FBI on Monday raided upstate New York home of MyPayrollHR CEO as part of fraud investigation
Raid was conducted on the luxury lakeside home of MyPayrollHR boss Michael Mann after his firm collapsed and left thousands of people across the country without their paychecks
FBI agents descended on the luxury lakeside home of ValueWise payroll company boss Michael Mann in Edinburg, New York
No arrests are believed to have been made and it is not known what agents removed from the home
Mann, 49, is president of the parent company of MyPayrollHR, which unexpectedly closed its doors Sept 5
Tens of thousands of people around the country were left without their bi-monthly paychecks as a result of the mysterious closure
Mann and his wife Kim, 48, have kept a low profile since the parent company ValueWise, collapsed last month
The FBI has searched the New York home of a payroll processing company CEO suspected of fraud. The FBI is investigating whether New York state-based MyPayrollHR allegedly
FBI agents descended on The the luxury lakeside home of mysterious payroll company boss Michael Mann late on Monday following the collapse of his company which cost tens of thousands of people their paychecks.
Half a dozen law enforcement vehicles descended on the house in the tiny town of Edinburg, New York, around 4.30 pm.
The agents stayed for about an hour. Camera flashes could be seen coming from the second story of a massive, half-completed extension to the house which is inside Adirondack Park.
But it is not believed that any arrests were made and it is unclear what investigators removed from the home. The FBI’s Albany office, which is leading the investigation, did not immediately return calls.
Mann, 49, is the elusive president of ValueWise, the parent company of MyPayrollHR, which closed its doors on September 5, leaving people all over the country without their bi-monthly paychecks.
Even as the case hugs the headlines now, no news organization has been able to turn up a photograph of either Mann or his 48-year-old wife, Kim.
Over the weekend the couple strung a rope across the top of the hill leading down to their home and placed buckets across the driveway to deter visitors.
The father of one of the now-unemployed workers said his son was told at lunchtime on Thursday, September 5 not to return in the afternoon and to go to the office the following day to retrieve any personal items.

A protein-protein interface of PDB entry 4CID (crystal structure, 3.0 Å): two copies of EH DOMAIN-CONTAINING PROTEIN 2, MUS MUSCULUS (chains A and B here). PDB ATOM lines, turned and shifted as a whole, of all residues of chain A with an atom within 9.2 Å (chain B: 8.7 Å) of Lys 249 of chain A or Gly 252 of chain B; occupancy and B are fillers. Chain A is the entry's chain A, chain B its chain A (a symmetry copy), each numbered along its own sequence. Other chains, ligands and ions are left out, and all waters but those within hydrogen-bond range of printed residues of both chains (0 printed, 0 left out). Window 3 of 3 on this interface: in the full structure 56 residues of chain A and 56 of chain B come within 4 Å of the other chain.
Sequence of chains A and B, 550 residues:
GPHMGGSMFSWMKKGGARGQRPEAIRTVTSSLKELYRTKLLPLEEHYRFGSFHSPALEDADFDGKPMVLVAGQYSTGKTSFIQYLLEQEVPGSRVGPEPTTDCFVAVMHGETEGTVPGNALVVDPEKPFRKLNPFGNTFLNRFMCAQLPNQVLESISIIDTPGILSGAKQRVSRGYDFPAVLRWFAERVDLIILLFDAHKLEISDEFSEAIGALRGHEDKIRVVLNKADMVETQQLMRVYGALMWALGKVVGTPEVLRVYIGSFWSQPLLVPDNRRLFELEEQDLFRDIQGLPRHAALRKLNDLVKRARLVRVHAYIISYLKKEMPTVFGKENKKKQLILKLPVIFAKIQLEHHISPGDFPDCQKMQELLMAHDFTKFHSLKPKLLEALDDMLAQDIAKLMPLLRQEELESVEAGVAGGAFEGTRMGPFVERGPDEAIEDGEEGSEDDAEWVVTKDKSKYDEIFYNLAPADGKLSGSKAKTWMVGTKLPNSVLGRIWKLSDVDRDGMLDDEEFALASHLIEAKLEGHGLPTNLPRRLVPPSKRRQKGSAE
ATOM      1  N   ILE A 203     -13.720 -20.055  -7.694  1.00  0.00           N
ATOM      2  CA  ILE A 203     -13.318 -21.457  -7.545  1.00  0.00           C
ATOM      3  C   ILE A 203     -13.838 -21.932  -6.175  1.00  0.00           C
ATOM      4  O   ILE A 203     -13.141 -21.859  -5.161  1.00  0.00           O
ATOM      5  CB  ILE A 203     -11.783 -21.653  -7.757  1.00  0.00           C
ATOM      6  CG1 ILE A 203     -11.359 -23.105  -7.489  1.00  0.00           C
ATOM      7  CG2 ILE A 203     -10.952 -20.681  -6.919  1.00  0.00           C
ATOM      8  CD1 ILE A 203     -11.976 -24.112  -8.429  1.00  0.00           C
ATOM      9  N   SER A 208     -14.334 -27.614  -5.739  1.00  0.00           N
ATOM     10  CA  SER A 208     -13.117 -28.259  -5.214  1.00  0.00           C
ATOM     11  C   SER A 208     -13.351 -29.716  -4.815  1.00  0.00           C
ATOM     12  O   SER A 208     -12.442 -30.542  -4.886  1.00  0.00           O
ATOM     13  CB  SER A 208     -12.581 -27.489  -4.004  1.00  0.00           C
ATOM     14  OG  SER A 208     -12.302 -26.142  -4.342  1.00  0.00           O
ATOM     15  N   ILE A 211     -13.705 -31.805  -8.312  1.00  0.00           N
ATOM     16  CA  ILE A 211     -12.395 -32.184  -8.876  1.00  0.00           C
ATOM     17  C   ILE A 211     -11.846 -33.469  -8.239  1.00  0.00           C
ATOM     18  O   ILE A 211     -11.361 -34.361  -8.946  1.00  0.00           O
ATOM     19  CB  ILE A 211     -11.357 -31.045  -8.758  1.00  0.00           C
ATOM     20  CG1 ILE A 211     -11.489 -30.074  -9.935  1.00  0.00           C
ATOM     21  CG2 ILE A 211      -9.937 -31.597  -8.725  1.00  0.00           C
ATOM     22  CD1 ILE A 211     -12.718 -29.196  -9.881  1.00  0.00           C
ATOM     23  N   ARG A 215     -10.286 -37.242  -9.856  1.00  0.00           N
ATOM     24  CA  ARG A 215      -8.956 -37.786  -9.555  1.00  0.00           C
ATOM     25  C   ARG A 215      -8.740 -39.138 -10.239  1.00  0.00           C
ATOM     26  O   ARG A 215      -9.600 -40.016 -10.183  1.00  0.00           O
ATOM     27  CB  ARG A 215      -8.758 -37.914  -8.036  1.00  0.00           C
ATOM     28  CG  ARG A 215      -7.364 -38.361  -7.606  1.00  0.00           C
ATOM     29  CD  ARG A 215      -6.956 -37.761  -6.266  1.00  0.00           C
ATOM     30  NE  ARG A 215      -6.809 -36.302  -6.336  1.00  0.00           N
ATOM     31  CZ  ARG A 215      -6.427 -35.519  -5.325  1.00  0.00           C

There was no hint that the company was in trouble until September 5 when workers at some 4,000 companies nationwide discovered that direct deposits into their bank accounts had been withdrawn.
Thousands were left without money to pay bills and many were left with negative bank accounts as they had just made monthly rent or mortgage payments.
A Facebook support group for those who have been affected is growing by the day as many workers say they have been left unable to pay their bills or feed their families.
New York Governor Andrew Cuomo vowed to take action, saying: ‘The company’s reckless actions have left employees across the state with negative bank accounts. They deserve answers.’
California-based Cachet Financial Services, a company that handles direct deposit transactions said some $26 million had been diverted. Codes were changed so funds which would normally go to Cachet were instead sent accounts controlled by Mann’s company.
Upstate New York-based Pioneer Bank, which has a branch right next door to MyPayrollHR’s office building, said it potentially stood to lose some $36 million.
MyPayrollHR and ValueWise operated from adjoining second-floor suites — numbers 220 and 240 — in a nondescript office building in Clifton Park.
Since the closing, the nameplate has been unscrewed from the wall outside the offices, although the two companies’ names still appear on the ground-floor directory.
UPS drivers have stuck two notices on the office door informing the company they have been unable to deliver packages.
Tens of thousands of companies use third-party payroll processors to pay their workers.
How it is supposed to work is MyPayrollHR enlists the services of an automated clearing house – in this case Cachet – to withdraw a sum from an employer’s account.
That sum is placed into a holding account and is then distributed by the clearing house into an employee’s personal bank account.
If a mistake is made, the amount can be withdrawn from the employee’s account.
The situation involving MyPayrollHR is believed to have started last month when the company instructed Cachet to withdraw about $26 million from employers.
Cachet’s general counsel, Wendy Slavkin, told TechTarget that it didn’t happen because MyPayrollHR had somehow manipulated the account numbers.
The clearing house claims it is a victim of fraud in the MyPayrollHR scandal.
‘MyPayrollHR manipulated the account numbers in that electronic file so that the money was taken out of the employer’s account and put into an account controlled by MyPayrollHR, not a Cachet settlement account, as it should’ve been,’ Slavkin said.
When Cachet automatically tried to access the MyPayrollHR accounts it came back as frozen. But the money had already been taken out of Cachet’s holding account and distributed to the employees as their paychecks.
‘Now all of a sudden Cachet is out $26 million because it’s effectively made the payroll for all these companies,’ Slavkin said.
Cachet, due to its standard protocol, said they immediately started withdrawing the amounts already distributed to employees to claim back their money.
Slavkin was the last person known to have spoken to Mann. She was hoping to have a conference call with him and Pioneer Bank and when she called Mann said he would have to call back in 15 minutes. He never did and hasn’t responded to any calls since.